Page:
Authorities in Israeli cities were alarmed after prolonged siren alerts on Sunday evening and some believe it is the work of Iranian hackers.
False rocket warning sirens were heard in the Israeli cities Jerusalem and Eilat on Sunday evening (June 18th). According to the Israel National Cyber Directorate (INCD), the sirens were triggered by a cyberattack possibly launched by Iranian hackers.
Speculations are rife that Iran is behind the attack, and cybersecurity experts claim that the Iranian government may also be involved.
The sirens were heard across numerous neighborhoods in Jerusalem, including Beit Hakerem and Katamon, and the scenario continued for about an hour. For your information, these sirens are used to alert the public about a rocket attack.
Israeli Government’s Response
As per the Israeli government, it is still premature to ascertain whether Iran has any involvement in this incident. Furthermore, diplomatic sources claim that the attack isn’t as significant as it appears.
Downplaying its significance, the source stated that Israel is frequently the target of cyber activities and that the state has devised “multi-year plans” for developing robust cyber protection in cooperation with other countries.
“The headlines exaggerated about the sirens yesterday,” Israel opines.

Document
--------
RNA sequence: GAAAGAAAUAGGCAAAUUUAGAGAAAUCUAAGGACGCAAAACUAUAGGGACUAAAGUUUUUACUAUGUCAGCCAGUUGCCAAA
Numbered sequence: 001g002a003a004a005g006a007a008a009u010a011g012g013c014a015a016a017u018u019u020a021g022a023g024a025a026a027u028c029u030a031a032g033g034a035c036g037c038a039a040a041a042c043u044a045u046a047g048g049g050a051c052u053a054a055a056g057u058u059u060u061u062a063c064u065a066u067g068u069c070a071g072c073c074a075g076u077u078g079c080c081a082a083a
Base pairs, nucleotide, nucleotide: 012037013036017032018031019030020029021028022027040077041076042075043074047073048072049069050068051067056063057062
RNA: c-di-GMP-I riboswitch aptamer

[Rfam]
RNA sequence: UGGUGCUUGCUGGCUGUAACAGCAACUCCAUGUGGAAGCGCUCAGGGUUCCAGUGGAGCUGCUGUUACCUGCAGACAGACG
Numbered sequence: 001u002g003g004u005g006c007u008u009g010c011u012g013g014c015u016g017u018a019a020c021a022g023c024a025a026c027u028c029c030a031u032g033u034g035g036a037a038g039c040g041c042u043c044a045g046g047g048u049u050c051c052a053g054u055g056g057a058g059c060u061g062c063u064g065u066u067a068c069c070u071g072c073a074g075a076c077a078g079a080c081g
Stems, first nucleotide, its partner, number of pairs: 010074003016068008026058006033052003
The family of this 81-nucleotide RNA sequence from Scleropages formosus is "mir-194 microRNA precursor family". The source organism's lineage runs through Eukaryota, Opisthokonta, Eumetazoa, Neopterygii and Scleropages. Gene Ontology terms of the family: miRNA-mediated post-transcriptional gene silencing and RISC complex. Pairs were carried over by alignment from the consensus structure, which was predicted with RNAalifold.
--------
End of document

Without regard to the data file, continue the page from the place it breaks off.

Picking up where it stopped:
According to Israeli media, MK Yair Golan, former IDF deputy chief of staff, says that Israel is well-prepared for Iranian cyber warfare, noting that the incident was indeed “worrying and disturbing” and the breach point must be immediately closed.
Who Was the Target?
According to the INCD, the cities’ municipal siren systems used for addressing the public were the targets of the attack as these were abused for triggering alarms instead of the IDF Home Front Command alert system mainly because the latter system is securer. Concerned authorities have been instructed to implement preventive measures and mitigate any impending threat.
Industrial cybersecurity firm Radiflow’s co-founder and CEO, Ilan Barda, believes it is worrying whether it was an accidental trigger or a false flag. Barda pointed out that it would have made more sense had it occurred during some important event.
“If this was meant to cause disruption to civilian life, it would make more sense to conduct this incident during a religious holiday or time of large gatherings to shatter any sense of security.”
Barda told Hackread.com